In July 2017, a Russian national named Alexander Vinnik was arrested by US authorities in Greece and charged with playing a key role in the laundering of bitcoins stolen from Mt. Gox. In additional Vinnick was charged by Greek authorities for laundering of approximately $4 billion in bitcoin.

Vinnick is alleged to be associated with BTC-e, a well-established bitcoin exchange, which was raided by the FBI as part of the investigation. The BTC-e site has been shut down and the domain has been seized by the FBI, the first time the US government has seized a foreign exchange on foreign soil. Investigations by Wizsec, a group of bitcoin security specialists, had identified Vinnik as the owner of the wallets into which the stolen bitcoins had been transferred, many of which were sold on BTC-e.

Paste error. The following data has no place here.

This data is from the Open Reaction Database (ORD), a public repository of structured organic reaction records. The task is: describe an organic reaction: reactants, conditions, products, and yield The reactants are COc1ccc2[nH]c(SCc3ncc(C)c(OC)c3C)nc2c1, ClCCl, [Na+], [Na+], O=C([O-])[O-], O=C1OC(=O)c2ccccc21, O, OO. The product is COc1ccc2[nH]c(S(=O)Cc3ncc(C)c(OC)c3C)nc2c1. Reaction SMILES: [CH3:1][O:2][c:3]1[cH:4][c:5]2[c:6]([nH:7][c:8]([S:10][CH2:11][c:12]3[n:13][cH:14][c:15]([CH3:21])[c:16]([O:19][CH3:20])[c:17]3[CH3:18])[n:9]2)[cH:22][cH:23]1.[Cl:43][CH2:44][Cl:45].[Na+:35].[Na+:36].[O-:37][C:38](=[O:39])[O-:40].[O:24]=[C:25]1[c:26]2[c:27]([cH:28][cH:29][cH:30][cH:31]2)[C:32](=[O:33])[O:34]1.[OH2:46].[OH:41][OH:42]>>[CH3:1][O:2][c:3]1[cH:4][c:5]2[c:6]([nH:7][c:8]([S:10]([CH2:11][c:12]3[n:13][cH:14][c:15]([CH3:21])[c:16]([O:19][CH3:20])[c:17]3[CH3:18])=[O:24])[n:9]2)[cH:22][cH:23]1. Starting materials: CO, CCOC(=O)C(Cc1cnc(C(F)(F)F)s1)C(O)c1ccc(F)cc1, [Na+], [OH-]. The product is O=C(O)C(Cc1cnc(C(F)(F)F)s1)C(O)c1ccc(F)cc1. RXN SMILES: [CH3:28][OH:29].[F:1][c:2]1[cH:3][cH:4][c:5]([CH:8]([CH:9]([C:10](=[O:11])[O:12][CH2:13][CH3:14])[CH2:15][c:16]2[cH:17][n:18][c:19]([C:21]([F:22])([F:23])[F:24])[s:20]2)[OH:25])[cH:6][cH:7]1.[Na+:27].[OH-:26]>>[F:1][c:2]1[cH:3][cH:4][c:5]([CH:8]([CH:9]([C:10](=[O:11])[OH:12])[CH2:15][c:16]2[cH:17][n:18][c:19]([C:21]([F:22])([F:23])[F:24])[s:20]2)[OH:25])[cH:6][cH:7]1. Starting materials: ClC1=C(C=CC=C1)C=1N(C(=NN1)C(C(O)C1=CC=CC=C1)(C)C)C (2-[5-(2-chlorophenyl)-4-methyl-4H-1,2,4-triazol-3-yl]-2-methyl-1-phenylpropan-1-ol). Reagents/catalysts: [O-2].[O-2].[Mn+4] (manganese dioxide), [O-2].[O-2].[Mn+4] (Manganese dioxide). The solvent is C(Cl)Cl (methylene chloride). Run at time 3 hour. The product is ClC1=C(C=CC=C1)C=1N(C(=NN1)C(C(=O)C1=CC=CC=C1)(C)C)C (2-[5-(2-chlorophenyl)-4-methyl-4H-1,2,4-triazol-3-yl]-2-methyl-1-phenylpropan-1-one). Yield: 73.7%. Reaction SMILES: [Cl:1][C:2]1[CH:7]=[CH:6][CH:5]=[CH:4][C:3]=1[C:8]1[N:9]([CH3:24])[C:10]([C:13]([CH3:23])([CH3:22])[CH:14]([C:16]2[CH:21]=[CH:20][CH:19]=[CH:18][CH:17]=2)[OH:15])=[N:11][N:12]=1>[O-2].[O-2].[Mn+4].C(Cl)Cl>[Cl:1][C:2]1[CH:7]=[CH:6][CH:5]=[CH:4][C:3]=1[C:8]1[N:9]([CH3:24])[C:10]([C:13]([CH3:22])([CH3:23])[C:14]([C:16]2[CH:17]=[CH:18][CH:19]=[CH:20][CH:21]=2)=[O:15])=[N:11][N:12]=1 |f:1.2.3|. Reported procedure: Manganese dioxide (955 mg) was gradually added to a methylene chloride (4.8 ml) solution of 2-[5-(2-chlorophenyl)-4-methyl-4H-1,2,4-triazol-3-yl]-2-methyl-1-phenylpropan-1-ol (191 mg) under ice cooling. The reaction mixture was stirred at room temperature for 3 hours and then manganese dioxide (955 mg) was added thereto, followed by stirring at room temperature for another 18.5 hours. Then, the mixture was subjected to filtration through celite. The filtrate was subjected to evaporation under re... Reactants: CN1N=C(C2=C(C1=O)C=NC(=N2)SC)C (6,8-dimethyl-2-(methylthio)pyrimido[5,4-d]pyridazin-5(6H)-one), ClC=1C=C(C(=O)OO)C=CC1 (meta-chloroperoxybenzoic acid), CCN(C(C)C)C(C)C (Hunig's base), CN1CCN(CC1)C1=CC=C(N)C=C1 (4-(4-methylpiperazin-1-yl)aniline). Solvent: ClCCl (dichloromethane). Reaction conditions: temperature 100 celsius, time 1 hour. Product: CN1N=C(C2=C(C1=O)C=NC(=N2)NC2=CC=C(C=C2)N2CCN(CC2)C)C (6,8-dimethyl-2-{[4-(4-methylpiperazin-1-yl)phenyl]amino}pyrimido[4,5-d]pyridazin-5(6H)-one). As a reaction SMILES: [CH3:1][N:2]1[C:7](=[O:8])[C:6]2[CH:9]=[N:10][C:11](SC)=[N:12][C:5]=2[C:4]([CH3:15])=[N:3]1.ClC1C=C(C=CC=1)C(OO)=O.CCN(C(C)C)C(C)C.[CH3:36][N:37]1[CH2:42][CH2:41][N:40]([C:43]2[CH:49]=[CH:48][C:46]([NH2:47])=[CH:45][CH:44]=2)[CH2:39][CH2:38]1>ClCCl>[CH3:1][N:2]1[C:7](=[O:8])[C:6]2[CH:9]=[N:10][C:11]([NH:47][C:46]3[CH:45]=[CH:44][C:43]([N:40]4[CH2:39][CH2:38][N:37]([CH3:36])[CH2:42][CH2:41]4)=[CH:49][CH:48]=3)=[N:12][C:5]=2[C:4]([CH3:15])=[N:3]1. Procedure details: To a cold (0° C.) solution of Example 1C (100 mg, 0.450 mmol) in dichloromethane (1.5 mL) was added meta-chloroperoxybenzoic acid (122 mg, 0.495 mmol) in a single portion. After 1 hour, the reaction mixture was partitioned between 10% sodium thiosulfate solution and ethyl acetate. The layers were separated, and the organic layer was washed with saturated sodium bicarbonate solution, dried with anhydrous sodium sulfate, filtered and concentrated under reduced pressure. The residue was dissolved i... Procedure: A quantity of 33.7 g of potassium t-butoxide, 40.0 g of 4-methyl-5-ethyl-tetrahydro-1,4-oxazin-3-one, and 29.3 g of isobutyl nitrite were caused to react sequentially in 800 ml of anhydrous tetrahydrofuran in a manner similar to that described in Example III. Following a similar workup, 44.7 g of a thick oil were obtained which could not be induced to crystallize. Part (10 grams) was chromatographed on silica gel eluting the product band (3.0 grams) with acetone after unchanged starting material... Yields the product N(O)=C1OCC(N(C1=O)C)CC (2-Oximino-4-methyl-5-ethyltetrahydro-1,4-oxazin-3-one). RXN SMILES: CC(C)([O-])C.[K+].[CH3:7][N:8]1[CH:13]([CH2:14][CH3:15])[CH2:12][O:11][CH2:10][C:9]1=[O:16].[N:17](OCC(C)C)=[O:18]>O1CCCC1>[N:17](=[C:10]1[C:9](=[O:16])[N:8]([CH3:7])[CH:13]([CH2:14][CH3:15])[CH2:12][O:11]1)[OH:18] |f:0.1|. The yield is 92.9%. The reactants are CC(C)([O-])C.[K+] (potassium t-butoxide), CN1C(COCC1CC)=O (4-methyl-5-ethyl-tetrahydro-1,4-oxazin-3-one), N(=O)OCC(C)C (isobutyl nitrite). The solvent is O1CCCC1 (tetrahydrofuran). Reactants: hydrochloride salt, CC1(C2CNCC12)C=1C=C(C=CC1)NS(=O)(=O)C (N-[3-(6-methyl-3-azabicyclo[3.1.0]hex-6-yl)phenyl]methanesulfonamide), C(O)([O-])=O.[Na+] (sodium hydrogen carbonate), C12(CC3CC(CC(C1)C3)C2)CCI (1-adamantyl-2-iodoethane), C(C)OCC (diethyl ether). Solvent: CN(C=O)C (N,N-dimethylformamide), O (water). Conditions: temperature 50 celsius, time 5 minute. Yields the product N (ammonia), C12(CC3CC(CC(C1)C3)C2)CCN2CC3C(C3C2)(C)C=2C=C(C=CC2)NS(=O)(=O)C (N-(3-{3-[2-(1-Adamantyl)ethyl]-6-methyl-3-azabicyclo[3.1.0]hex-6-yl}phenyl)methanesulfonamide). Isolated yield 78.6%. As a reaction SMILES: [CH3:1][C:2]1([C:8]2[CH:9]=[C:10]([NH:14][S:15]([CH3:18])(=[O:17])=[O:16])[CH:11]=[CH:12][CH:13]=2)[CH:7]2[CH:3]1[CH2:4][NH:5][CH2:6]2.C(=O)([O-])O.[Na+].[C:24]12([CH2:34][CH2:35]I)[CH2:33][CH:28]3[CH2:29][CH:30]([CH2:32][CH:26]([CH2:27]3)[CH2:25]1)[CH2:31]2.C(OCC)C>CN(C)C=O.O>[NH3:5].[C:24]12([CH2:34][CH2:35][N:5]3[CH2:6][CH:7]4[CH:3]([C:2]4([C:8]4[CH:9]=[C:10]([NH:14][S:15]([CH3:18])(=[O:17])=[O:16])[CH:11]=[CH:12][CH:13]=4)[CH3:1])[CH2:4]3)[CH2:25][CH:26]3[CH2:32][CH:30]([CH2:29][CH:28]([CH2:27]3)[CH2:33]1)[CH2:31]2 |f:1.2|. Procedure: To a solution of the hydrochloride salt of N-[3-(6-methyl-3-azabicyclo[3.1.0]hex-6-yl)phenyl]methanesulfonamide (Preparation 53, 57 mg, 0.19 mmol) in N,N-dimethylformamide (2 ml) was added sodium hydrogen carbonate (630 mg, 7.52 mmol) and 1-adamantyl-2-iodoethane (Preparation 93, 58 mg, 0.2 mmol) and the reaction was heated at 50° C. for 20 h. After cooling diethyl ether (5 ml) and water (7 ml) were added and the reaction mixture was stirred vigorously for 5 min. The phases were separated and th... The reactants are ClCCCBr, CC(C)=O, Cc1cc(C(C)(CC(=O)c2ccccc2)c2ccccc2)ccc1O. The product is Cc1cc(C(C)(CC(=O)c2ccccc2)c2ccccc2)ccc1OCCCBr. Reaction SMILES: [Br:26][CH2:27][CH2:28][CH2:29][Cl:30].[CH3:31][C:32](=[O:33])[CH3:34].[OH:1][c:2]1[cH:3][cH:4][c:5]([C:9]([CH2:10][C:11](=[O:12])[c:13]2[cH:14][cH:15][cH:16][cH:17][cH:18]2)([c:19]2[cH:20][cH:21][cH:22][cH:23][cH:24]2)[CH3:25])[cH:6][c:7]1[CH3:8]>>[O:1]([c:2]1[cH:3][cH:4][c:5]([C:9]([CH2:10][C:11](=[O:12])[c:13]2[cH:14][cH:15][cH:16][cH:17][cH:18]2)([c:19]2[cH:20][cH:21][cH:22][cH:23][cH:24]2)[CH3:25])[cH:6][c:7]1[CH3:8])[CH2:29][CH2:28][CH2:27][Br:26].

With the trial of Mark Karpelés ongoing in Japan and the indictment against Vinnik, it would appear that the separate strands of the investigation into the Mt. Gox hack are finally coming together. Whether any of this will result in the recovery of all or any of the stolen bitcoins remains to be seen, but it does appear that we will have at least some clarity into the Mt. Gox hack in the near future.

What users should learn from these hacks ?

The most of the cryptocurrencies were stolen from low-security, hot wallets – wallets that are constantly maintaining an internet connection. Also, most of the high-profile attacks happened due to security vulnerabilities of the service providers. Furthermore, six out of eight hacks were exchanges, meaning that these services remain highly targeted by hackers. Unfortunately, most of the victims of these attacks never got their funds back. That’s why users have to be extra careful where to store the funds.